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We have a monoid M, and a function $f: M \rightarrow \{0, 1\}$. We're promised that this function factors through a (surjective) homomorphism to a finite abelian group (considered as a commutative monoid), $M \rightarrow G \rightarrow \{0, 1\}$, but not told what the group is.

Can we recover any information about the structure of G, just given $f$? I'm particularly interested in the case where M is the monoid of positive integers under multiplication.

[Edit: As I realized after reading Mariano's comment, we can take f = 0 identically and obtain no information whatsoever about G. So a better question might be, under what assumptions on f can we recover G? Or information about G? In particular, if the function from $G \rightarrow \{0, 1\}$ takes on its two values approximately equally often, can we say anything?]

More generally, and more interestingly: Can we recover any information about the structure of G, assuming that the black-box is allowed to lie about a small fraction of values of the function?

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Can you provide an example of what you have in mind? Why do you think (or why not) one can recover information about $G$? About what motivated the question? –  Mariano Suárez-Alvarez Jan 15 '10 at 0:26
    
Sure! An example: write n in base 5; set f(n) = 0 if the last nonzero digit is 2 or 4, f(n) = 1 otherwise. (This factors through (Z/5)*.) I actually don't really know either way if you can recover information about G; the motivation comes from some discussion over at Tim Gowers' blog on the latest polymath project. –  Harrison Brown Jan 15 '10 at 1:01
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2 Answers 2

Every morphism $M\to G$ into a group factors through the group completion $\hat M$ (a.k.a. Grothendieck construction) of $M$. It follows that $G$ is a quotient of $\hat M$ and that $f$ factors through $\hat M$.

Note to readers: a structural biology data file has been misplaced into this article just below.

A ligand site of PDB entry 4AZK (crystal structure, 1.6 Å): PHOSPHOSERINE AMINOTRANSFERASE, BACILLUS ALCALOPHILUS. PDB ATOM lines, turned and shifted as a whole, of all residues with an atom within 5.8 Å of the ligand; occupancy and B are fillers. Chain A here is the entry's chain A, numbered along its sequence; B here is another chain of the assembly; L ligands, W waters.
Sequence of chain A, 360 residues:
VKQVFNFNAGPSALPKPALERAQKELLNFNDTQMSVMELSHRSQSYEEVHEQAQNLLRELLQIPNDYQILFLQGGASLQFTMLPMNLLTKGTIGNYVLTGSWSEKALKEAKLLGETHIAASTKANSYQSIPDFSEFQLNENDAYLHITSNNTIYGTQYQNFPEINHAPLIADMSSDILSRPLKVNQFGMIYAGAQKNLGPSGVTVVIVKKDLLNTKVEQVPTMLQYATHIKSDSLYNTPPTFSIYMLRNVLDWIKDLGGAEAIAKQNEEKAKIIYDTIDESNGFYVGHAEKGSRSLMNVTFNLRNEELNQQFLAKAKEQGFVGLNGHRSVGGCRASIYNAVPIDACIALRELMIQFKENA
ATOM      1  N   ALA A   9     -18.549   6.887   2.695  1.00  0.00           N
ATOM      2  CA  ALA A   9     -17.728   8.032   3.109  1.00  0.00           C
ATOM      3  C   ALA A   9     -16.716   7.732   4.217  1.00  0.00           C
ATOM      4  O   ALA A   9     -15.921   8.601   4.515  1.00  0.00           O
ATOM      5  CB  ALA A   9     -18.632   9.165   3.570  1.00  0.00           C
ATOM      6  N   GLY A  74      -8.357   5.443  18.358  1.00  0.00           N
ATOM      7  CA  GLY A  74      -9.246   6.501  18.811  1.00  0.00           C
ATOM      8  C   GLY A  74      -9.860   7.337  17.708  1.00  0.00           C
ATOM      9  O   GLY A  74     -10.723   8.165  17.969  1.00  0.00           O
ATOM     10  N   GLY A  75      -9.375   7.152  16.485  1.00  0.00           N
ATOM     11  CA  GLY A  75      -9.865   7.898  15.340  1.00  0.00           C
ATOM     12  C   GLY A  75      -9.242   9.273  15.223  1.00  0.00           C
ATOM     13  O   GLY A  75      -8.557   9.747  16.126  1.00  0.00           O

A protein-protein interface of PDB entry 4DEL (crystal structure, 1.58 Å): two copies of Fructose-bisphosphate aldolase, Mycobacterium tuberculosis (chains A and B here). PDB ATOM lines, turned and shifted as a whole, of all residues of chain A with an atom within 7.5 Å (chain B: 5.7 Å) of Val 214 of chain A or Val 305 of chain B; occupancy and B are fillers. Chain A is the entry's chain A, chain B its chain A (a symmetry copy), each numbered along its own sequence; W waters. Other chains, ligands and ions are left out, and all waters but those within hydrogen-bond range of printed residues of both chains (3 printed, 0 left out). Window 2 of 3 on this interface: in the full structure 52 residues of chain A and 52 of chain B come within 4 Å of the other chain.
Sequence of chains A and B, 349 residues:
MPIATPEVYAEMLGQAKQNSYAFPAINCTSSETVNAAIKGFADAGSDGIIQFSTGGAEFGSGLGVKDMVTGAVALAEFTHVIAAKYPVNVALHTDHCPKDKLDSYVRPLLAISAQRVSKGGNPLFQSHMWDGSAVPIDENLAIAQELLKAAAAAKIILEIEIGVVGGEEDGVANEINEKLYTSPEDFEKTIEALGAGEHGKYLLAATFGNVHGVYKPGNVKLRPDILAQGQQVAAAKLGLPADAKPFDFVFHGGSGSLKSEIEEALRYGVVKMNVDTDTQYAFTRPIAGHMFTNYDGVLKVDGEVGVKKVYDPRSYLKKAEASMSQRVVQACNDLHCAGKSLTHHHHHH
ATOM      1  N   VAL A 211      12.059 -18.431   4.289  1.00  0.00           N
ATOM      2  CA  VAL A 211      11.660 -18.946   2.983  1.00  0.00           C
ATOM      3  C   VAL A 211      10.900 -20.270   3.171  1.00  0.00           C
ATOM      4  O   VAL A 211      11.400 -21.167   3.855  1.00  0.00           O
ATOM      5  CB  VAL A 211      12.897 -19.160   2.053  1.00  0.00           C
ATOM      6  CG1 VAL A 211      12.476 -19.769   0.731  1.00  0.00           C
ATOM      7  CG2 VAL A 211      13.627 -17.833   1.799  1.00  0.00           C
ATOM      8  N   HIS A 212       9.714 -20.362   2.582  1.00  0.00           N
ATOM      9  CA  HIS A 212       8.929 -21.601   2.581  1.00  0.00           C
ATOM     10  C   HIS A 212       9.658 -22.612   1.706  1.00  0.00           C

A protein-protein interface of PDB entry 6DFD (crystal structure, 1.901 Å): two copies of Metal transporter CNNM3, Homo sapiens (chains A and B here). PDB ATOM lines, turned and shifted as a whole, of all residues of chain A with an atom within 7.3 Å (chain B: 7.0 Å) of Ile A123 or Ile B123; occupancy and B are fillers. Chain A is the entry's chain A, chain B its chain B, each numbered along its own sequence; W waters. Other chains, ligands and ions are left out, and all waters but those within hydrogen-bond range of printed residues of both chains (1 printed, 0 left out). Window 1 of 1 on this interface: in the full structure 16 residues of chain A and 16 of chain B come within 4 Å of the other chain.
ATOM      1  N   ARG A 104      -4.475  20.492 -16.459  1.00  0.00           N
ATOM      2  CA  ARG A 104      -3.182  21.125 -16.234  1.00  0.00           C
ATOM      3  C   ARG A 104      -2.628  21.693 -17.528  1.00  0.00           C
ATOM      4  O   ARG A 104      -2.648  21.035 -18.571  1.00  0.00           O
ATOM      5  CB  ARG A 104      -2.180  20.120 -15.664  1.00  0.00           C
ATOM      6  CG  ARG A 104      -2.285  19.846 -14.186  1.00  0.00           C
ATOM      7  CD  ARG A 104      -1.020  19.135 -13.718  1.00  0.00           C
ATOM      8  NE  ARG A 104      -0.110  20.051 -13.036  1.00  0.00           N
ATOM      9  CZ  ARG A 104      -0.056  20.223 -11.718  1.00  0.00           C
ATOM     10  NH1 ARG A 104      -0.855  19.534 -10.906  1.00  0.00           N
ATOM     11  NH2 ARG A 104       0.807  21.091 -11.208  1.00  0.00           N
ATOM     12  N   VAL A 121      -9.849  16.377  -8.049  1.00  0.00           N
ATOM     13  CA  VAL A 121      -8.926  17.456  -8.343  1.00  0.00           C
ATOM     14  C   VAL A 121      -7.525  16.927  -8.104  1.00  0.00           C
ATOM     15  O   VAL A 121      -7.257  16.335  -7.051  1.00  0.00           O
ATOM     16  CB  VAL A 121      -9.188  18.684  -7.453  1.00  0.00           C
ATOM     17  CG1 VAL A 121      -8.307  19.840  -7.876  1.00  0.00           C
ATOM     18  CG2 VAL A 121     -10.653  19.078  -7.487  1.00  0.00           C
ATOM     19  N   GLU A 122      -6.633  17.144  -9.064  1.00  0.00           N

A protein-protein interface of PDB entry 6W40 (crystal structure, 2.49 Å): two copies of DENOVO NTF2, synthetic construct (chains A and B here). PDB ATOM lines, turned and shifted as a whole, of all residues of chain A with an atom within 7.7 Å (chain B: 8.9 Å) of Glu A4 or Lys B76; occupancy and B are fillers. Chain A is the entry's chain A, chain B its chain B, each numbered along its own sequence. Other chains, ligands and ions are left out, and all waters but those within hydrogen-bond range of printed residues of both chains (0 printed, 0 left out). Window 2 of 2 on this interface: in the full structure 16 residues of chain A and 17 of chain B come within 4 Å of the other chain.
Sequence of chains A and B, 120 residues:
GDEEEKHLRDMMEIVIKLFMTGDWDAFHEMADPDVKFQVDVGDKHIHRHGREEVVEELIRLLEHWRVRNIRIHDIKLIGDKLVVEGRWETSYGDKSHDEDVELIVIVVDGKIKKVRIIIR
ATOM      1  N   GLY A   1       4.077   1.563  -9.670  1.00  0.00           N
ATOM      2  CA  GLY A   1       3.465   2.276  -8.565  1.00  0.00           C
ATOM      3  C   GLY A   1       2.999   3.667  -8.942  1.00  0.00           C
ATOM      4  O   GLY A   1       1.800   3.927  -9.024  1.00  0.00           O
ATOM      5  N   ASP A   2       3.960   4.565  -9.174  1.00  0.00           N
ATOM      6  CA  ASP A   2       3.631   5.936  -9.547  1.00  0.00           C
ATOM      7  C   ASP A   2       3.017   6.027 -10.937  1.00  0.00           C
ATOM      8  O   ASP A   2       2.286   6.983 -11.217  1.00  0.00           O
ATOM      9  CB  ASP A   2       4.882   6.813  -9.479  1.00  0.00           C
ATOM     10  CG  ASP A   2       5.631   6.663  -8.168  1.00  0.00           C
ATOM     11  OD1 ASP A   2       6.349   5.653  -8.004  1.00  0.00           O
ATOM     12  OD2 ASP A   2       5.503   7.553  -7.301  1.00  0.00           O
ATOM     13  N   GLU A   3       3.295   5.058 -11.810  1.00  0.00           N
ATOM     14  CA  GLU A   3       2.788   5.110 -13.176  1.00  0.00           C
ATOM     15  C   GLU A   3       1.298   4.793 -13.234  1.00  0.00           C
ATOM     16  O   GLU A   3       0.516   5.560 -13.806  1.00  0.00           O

If $f$ is an arbitrary function, I don't think you can get any information about the structure of $G$, except that it is a quotient of $\hat M$---and this information is not really provided by $f$, of course.

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I guess that's true -- take f to be always 0, for instance. –  Harrison Brown Jan 15 '10 at 0:14
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As has been stated, $M \rightarrow G$ factors via the group completion $\hat{M}$. Furthermore, since $G$ is abelian, the map $\hat{M} \rightarrow G$ factors via the abelianization $\hat{M}/[\hat{M},\hat{M}]$ of $\hat{M}$. Since the composite of the maps $M \rightarrow \hat{M} \rightarrow \hat{M}/[\hat{M},\hat{M}]$ is already known, $f$ is uniquely determined by the map $\hat{M}/[\hat{M},\hat{M}] \rightarrow G$, so we may assume $M$ to be an abelian group.

Since $f = 0$ gives us no information, we may assume that $f$ is onto. Suppose we have a $G$ so that $f$ factors via it, and let us write $f = pg$, where $g \colon M \rightarrow G$ and $p \colon G \rightarrow \{0,1\}$.

By $f = pg$ we must necessarily have $\ker(g) \subset \ker(f)$, so that $g$ is isomorphic to the canonical projection $M \rightarrow M/N$, where $N$ is a subgroup of $\ker(f)$. In addition, $|G|$ must be even. (If $f$ is onto, $p$ must take on the values $0$ and $1$ equally, since $|G| = 2|ker(p)|$.)

I claim this is all $f$ tells you. Given $f$, we've just shown that we must have that $g$ is isomorphic to modding out by a subgroup of $\ker(f)$, and that $|G|$ is even.

Conversely, given any map $g \colon M \rightarrow G$, whose kernel is a subgroup of $\ker(f)$, and such that $|G|$ is even, then the image of $\ker(f)$ will be of index 2 in $G$, so we can just compose this map with the map that mods out the image of $\ker(f)$ in $G$.

Edit: Oops, $G \rightarrow \{0,1\}$ is only a set map! Well then, let me at least try to contribute to the discussion! In this case, we can still assume $M$ to be an abelian group. If you can recover $G$ (assuming $G = M$ is not allowed), then certainly the kernel of $M \rightarrow G$ cannot have any subgroups, hence must be a cyclic group of order $p$. In the case where $M = \mathbb{Z}_+$, then $\hat{M} = \mathbb{Q}_+$ which is torsion free, so no maps $f$ exist which allow you to recover $G$ entirely, unless we allow $G = \hat{M}$.

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Ah, I think you may be misunderstanding the question. The function from G to {0,1} isn't a group homomorphism, just a function. –  Harrison Brown Jan 15 '10 at 11:10
    
Whoops! I thought that "monoid homomorphism" in the title referred to the function $f$ instead of the map $M \rightarrow G$. –  Justin Shih Jan 15 '10 at 11:50
    
I can understand why it would be confusing -- I should probably change the title (and maybe make the question a little clearer) –  Harrison Brown Jan 15 '10 at 11:55
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